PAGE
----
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The reason for the question is this: I was trying to find the location of a file and the only thing about it I knew was the exact size. So I search for all the files in the top of the folder tree and down, and sort the results by filesize, but I still can't identify the file because there are hundreds with a filesize of "123k".

I started to wade through the myriad of explorer replacements but after installing the first couple and finding they don't do that, I got lazy.

So specifically:

Is there a free Windows explorer replacement with a similar "find files" facility that can display the file sizes of the search results to a precision of one byte.

Being able to display the sizes to one byte in the normal folder view would also be useful, but not as useful as it would be if it also had the same file searching ability as XP's native explorer.

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closed as off-topic by and31415, Ƭᴇcʜιᴇ007, random Aug 1 '14 at 3:12

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up vote 3 down vote accepted

It is not part of windows explorer, but powershell does this by default (it is available for XP here).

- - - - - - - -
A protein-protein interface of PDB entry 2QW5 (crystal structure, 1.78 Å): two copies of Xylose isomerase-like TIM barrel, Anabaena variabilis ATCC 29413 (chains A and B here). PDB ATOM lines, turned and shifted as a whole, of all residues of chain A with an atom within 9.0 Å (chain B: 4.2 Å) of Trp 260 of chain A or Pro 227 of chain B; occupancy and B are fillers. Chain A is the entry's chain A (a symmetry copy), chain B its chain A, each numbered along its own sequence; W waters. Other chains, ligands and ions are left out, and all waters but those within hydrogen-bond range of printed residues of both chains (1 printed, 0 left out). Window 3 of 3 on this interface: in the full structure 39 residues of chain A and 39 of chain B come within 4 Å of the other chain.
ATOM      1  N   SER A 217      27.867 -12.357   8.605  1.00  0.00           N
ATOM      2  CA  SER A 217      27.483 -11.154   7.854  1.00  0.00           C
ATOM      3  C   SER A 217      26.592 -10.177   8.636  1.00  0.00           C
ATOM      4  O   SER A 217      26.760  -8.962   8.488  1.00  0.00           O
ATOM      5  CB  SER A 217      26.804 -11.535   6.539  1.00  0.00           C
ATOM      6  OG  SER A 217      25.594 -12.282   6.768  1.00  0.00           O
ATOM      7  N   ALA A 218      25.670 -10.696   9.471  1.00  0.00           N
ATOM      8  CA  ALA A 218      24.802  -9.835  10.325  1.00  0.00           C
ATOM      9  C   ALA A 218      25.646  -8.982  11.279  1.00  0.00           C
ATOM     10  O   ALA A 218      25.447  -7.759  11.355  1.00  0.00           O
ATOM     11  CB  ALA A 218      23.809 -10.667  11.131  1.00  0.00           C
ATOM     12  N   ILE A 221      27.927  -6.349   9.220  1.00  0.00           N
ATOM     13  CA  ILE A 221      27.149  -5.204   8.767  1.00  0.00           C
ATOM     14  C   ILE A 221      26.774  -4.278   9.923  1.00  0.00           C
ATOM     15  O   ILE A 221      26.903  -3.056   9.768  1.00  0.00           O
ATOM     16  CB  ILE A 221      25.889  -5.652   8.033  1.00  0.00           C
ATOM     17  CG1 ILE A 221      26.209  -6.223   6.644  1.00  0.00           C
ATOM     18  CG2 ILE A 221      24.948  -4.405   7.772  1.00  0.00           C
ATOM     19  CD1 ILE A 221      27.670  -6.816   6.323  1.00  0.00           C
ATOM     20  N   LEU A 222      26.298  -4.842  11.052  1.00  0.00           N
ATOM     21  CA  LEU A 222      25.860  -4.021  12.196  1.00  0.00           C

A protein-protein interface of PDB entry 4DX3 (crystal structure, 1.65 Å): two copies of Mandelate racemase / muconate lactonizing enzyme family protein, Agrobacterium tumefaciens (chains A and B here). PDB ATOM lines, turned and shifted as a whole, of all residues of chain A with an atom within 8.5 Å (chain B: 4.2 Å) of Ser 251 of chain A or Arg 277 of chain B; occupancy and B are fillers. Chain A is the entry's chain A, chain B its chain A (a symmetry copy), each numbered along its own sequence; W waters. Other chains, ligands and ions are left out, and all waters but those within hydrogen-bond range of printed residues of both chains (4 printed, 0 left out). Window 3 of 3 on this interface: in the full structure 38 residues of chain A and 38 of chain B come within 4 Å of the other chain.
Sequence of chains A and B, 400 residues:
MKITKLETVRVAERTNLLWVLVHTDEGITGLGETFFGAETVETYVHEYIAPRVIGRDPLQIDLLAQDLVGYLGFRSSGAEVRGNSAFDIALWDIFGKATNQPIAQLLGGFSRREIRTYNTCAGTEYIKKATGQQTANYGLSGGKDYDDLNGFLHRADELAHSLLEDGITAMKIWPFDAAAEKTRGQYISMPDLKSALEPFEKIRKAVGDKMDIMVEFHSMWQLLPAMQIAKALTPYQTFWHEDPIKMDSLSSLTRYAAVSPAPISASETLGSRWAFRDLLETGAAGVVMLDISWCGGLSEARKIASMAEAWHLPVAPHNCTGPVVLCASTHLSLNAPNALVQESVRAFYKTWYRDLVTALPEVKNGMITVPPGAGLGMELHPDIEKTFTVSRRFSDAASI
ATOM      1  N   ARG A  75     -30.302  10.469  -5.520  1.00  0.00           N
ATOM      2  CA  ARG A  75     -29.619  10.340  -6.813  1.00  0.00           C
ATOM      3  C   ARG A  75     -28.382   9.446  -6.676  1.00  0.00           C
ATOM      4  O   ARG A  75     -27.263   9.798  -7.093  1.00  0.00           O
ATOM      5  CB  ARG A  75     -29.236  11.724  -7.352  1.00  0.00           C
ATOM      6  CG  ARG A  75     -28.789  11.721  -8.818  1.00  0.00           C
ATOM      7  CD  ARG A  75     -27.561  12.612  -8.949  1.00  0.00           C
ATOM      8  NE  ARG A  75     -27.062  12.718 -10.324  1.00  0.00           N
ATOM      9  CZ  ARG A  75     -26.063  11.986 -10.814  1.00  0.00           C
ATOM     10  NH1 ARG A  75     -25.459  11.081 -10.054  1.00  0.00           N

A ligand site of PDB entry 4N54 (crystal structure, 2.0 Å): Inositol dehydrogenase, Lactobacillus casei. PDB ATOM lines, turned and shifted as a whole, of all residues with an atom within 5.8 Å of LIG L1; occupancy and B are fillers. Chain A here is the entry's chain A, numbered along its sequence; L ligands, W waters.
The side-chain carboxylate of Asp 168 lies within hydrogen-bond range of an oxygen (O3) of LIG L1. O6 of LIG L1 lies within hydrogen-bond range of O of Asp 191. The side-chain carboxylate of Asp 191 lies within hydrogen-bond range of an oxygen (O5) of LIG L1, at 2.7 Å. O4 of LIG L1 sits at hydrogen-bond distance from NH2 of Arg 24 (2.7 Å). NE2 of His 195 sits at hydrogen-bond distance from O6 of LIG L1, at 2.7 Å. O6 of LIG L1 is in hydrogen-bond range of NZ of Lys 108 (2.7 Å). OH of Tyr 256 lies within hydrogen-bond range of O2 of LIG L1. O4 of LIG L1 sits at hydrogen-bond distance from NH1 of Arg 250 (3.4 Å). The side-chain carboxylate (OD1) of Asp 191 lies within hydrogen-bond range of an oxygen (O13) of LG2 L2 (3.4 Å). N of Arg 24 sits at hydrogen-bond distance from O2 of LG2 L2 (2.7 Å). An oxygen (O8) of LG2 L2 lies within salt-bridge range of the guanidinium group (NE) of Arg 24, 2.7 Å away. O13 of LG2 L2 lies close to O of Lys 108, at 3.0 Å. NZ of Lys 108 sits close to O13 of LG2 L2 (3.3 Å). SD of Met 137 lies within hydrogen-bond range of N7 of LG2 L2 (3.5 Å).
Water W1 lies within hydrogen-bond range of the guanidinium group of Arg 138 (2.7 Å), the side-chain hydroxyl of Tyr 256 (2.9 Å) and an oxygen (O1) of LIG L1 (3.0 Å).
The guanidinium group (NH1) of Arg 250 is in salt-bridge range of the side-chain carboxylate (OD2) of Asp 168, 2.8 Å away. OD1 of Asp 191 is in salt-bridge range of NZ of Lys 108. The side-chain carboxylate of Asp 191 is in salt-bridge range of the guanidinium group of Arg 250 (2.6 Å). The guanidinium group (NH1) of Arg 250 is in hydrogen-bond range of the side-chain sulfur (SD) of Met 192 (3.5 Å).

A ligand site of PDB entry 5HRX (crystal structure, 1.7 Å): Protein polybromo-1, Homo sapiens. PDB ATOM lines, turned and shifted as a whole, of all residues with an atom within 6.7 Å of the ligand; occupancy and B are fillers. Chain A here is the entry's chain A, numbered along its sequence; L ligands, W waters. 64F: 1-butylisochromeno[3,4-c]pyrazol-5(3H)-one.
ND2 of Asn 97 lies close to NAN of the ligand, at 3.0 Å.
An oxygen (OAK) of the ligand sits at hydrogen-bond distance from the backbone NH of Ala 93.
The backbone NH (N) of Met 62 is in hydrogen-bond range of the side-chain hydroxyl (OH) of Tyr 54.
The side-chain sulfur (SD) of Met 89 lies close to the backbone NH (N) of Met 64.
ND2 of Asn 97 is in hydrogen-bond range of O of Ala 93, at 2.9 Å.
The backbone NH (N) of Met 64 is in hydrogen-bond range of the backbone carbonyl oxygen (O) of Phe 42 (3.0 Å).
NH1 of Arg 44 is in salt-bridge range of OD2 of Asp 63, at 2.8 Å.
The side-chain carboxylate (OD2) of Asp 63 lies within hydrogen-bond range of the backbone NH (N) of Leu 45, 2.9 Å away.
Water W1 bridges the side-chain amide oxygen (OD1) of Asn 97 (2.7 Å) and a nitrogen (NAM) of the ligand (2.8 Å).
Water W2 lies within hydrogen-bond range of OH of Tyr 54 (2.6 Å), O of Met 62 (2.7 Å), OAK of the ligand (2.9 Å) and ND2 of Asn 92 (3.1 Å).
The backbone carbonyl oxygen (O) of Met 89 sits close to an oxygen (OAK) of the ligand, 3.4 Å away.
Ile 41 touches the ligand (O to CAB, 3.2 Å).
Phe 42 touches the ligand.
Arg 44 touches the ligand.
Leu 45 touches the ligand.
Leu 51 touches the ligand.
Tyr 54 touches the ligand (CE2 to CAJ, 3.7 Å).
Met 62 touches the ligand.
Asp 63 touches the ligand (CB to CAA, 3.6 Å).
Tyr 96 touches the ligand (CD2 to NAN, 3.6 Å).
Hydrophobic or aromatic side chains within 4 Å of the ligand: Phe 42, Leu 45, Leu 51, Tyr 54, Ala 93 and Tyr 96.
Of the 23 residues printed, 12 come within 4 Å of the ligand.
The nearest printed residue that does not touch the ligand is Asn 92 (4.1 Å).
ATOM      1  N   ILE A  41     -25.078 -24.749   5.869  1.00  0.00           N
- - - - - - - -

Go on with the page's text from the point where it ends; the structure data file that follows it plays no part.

If you want to search by the length field it is pretty simple just do:

Get-ChildItem pathToSearch | Where-Object{$_.Length -eq size}

Note that you must replace pathToSearch and size with the appropriate text. To make the search recursive, add -Recurse

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Hmmmm. Thanks @soandos. Not quite what I was looking for. More after an app to take the place of Explorer, but offering display of the exact filesize. You have renewed my interest in PowerShell however, as a replacement for batch files. – rossmcm Jun 14 '12 at 9:04
If all you wanted was to search though, wouldn't it me the same? – soandos Jun 14 '12 at 16:05
Point conceded. Looks like there is nothing like what I want. You get the tick. Thanks for your input. – rossmcm Jun 14 '12 at 23:52

You don't need a replacement for Explorer; you can use the FolderSize shell-extension. You can configure its Control Panel applet to display sizes in bytes, kilobytes, megabytes, or gigabytes. It also shows the actual, contained size of folders. You may have to specifically show the Folder Size column for search results the first time, but then you can see the sizes of the results down to the byte.

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